(Adds analyst comment)
Sept 26 (Reuters) - Gold’s long-term rally has come to a grinding halt in the past three weeks, with prices down nearly 20 percent from a record peak hit on Sept. 6.
Analysts cite dollar strength, liquidation by hedge funds looking to cover losses in other markets and volatility undermining gold’s appeal as a safe haven as possible reasons for the sharp falls.
Spot silver , far more vulnerable to worries about economic growth because of its industrial uses, hit its lowest since January, and is down 45 percent from its April peak.
Following are some analyst views on the market:
“Money used to be looking for places to invest and it’d go to commodities, to gold and silver.
“The severity of debt problems in Europe, the benign U.S. inflation outlook and the consequent safe haven flows back into the U.S. are leading to a significant strengthening of the U.S. dollar. As an inflation hedge, gold may no longer be attractive. But on a long-term basis, gold will still hold its own value and see its price increase over time.”
DOMINIC SCHNIDER, HEAD OF COMMODITY RESEARCH, UBS WEALTH MANAGEMENT
“From a technical perspective, gold is not yet in oversold territory. The strength in the broad uptrend is fading.”
“Since we have seen strong physical demand picking up from Asia and seasonally we are entering into a stronger demand period, the metal should start to bottom out.”
“Many have highlighted the risks of gold being in overbought territory, having gone up in a straight line in the past four years.
“With recessionary pressure piling up, flight to safety means flight to really safe investments, and those are the U.S. dollar and U.S. Treasuries.”
TOM PAWLICKI, PRECIOUS METAL AND ENERGY ANALYST, MF GLOBAL SECURITIES
“Open interest has been falling since the Sept. 6 peak, which also indicates long liquidation.
“What we’re surprised about though is that there haven’t been many defections by ETF investors. We therefore think that the market won’t find a bottom until a sizeable portion of the long trade exits.”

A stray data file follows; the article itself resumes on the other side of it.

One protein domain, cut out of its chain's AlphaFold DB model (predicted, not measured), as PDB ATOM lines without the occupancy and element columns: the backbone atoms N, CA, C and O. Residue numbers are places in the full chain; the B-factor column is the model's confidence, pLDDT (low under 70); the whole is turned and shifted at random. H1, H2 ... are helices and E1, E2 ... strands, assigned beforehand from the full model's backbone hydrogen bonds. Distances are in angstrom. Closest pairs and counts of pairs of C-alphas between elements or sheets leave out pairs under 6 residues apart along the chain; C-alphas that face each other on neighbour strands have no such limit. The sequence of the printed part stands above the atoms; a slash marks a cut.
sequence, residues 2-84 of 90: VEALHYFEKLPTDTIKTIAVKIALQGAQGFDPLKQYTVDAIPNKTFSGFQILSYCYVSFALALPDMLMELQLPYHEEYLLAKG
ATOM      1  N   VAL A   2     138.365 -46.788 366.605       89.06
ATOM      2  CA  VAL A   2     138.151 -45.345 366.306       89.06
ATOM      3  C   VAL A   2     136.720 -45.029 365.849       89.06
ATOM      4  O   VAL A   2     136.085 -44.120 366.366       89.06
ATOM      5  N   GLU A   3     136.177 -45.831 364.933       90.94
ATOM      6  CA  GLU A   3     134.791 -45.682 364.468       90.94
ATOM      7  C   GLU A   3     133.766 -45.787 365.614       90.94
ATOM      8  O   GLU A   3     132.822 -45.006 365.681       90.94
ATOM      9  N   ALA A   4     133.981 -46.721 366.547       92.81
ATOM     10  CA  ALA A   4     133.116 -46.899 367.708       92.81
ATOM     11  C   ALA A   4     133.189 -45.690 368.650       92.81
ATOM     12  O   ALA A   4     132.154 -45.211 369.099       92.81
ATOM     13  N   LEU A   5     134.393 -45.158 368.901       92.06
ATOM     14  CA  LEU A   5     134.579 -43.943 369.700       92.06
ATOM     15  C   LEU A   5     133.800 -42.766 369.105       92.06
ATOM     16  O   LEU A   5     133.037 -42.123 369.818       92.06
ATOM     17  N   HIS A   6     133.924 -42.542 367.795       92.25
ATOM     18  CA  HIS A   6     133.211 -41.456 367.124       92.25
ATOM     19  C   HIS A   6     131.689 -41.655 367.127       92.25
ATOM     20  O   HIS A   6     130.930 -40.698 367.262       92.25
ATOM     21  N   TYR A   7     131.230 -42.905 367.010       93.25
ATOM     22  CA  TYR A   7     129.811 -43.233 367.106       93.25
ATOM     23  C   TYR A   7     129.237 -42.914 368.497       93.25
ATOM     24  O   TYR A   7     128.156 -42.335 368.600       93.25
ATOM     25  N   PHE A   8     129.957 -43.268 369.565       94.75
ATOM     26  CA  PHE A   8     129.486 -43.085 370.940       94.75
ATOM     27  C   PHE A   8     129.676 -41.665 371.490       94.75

“Gold has broken below its 100-day moving average and 150-day moving average, and the short term outlook is looking bearish.
“For the longer term, after prices stabilise and life returns to normal, safe-haven flow will slowly come back. In 2012, there is a chance that gold could reach $2,000 an ounce.
“Beyond this correction, gold still has performed well for 2011. In the short term it has taken a huge beating, as investors have been turned away by huge volatility, strength of the dollar, and the CME margin hike — these are some of the factors that have caused gold prices to come down.
“In the short term, investors will remain cautious, to see if we are really headed down to another global recession, and if the Fed will announce stimulus plan in its November meeting. These are some of the cues that gold will take its direction from.”
PAUL BLOXHAM, CHIEF ECONOMIST AT HSBC FOR AUSTRALIA AND NEW ZEALAND
“Our forecast for gold for next year is $2,025 an ounce as gold is going to attract a lot of cash flow as a safe haven investment.
“It is hard to say how far lower gold will go now because a lot of the developments we are seeing now are beholden to the political developments. Going forward, over the next five years we expect gold prices to come down $1,500 as supply-demand fundamentals take over.”
“Cash is king. There is no safe trade any more. Gold is still a safe haven, but not a safe trade at the moment. People are getting out of everything to get cash, and waiting for the storm to subside.
“It is a short-term phenomenon. At this point no one can really pin down where the bottom is. But once we start to see the market recover, money will start piling back in and people will chase the recovery.”
LARRY LOVRENCIC, EXECUTIVE DIRECTOR AT FIRST PACIFIC SECURITIES IN AUSTRALIA
“Based on the monthly Ichimoku chart, the market remains bullish in the long-term and medium-term time frame but is now neutral in the short term.
“Potential support is at $1,614 and then at $1,425.” (Reporting By Jane Lee, Rujun Shen and Manash Goswami in SINGAPORE; Editing by Michael Urquhart)